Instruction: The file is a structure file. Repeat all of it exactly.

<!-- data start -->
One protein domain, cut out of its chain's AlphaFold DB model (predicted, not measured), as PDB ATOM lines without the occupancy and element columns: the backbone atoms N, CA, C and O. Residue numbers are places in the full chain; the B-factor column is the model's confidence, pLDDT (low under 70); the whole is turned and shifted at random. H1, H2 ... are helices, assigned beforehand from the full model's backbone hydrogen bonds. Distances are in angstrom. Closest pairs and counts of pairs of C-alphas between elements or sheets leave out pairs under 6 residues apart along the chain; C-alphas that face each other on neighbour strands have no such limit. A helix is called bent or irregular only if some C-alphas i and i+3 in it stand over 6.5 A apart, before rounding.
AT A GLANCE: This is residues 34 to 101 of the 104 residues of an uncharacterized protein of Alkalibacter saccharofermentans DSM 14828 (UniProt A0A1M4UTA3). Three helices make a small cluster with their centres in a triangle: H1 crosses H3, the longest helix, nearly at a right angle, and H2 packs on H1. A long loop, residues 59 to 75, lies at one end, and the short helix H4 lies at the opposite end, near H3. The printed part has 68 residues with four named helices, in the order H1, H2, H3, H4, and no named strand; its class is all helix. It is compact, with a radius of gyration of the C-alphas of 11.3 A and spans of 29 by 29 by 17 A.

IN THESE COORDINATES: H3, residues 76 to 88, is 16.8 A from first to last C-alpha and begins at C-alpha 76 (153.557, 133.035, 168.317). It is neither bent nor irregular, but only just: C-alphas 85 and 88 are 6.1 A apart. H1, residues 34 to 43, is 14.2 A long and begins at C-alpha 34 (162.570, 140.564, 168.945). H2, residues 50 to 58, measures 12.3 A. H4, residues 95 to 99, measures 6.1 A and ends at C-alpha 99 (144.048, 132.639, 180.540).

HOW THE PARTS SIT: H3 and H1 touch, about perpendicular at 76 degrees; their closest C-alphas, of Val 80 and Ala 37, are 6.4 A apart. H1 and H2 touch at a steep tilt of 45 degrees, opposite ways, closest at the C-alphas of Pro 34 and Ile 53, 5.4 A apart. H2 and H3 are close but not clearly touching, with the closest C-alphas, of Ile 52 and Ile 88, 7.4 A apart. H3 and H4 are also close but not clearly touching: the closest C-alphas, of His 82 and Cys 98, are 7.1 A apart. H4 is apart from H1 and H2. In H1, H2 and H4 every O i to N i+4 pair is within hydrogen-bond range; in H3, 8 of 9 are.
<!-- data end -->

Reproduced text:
One protein domain, cut out of its chain's AlphaFold DB model (predicted, not measured), as PDB ATOM lines without the occupancy and element columns: the backbone atoms N, CA, C and O. Residue numbers are places in the full chain; the B-factor column is the model's confidence, pLDDT (low under 70); the whole is turned and shifted at random. H1, H2 ... are helices, assigned beforehand from the full model's backbone hydrogen bonds. Distances are in angstrom. Closest pairs and counts of pairs of C-alphas between elements or sheets leave out pairs under 6 residues apart along the chain; C-alphas that face each other on neighbour strands have no such limit. A helix is called bent or irregular only if some C-alphas i and i+3 in it stand over 6.5 A apart, before rounding.
AT A GLANCE: This is residues 34 to 101 of the 104 residues of an uncharacterized protein of Alkalibacter saccharofermentans DSM 14828 (UniProt A0A1M4UTA3). Three helices make a small cluster with their centres in a triangle: H1 crosses H3, the longest helix, nearly at a right angle, and H2 packs on H1. A long loop, residues 59 to 75, lies at one end, and the short helix H4 lies at the opposite end, near H3. The printed part has 68 residues with four named helices, in the order H1, H2, H3, H4, and no named strand; its class is all helix. It is compact, with a radius of gyration of the C-alphas of 11.3 A and spans of 29 by 29 by 17 A.

IN THESE COORDINATES: H3, residues 76 to 88, is 16.8 A from first to last C-alpha and begins at C-alpha 76 (153.557, 133.035, 168.317). It is neither bent nor irregular, but only just: C-alphas 85 and 88 are 6.1 A apart. H1, residues 34 to 43, is 14.2 A long and begins at C-alpha 34 (162.570, 140.564, 168.945). H2, residues 50 to 58, measures 12.3 A. H4, residues 95 to 99, measures 6.1 A and ends at C-alpha 99 (144.048, 132.639, 180.540).

HOW THE PARTS SIT: H3 and H1 touch, about perpendicular at 76 degrees; their closest C-alphas, of Val 80 and Ala 37, are 6.4 A apart. H1 and H2 touch at a steep tilt of 45 degrees, opposite ways, closest at the C-alphas of Pro 34 and Ile 53, 5.4 A apart. H2 and H3 are close but not clearly touching, with the closest C-alphas, of Ile 52 and Ile 88, 7.4 A apart. H3 and H4 are also close but not clearly touching: the closest C-alphas, of His 82 and Cys 98, are 7.1 A apart. H4 is apart from H1 and H2. In H1, H2 and H4 every O i to N i+4 pair is within hydrogen-bond range; in H3, 8 of 9 are.